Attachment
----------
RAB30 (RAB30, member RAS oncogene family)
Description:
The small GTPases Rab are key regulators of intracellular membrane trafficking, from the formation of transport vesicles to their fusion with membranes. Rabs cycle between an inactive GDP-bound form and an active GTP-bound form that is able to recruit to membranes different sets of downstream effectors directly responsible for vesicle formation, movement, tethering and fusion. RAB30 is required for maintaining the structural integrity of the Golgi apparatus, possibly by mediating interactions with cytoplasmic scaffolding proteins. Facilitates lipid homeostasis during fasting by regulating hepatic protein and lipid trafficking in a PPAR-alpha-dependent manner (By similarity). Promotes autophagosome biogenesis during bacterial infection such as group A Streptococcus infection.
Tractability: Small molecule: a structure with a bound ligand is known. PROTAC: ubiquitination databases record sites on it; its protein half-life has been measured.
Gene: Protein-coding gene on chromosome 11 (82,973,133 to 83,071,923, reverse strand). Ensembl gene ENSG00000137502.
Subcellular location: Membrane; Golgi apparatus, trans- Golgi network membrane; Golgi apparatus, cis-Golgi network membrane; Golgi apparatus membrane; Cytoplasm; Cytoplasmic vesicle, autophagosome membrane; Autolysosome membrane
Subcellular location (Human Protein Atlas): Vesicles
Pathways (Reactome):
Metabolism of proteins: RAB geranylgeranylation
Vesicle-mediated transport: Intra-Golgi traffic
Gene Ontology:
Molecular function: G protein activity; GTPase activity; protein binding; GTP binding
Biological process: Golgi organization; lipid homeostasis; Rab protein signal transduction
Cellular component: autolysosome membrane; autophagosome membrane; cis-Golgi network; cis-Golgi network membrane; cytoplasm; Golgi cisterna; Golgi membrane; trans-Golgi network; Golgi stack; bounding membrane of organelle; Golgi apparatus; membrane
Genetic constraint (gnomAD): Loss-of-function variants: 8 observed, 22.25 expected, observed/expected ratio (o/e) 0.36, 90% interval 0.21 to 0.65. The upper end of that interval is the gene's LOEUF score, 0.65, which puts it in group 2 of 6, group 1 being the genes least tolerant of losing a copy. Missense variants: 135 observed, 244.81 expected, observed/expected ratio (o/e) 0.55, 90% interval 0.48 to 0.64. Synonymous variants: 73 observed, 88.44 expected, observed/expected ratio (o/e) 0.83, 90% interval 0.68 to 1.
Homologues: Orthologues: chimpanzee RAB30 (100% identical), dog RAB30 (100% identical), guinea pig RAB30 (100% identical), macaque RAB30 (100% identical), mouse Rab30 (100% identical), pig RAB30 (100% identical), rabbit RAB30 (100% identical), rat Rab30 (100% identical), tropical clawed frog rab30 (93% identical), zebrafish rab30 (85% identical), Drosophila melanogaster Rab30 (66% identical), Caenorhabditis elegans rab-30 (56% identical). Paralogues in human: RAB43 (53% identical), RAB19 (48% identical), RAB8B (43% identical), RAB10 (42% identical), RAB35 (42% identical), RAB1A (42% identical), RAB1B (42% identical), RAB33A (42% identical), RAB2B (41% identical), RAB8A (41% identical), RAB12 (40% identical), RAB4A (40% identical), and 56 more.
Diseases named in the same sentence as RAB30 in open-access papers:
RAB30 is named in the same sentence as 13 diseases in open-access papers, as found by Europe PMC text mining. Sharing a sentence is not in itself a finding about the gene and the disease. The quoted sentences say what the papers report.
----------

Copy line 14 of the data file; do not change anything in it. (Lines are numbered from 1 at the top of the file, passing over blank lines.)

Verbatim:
Cellular component: autolysosome membrane; autophagosome membrane; cis-Golgi network; cis-Golgi network membrane; cytoplasm; Golgi cisterna; Golgi membrane; trans-Golgi network; Golgi stack; bounding membrane of organelle; Golgi apparatus; membrane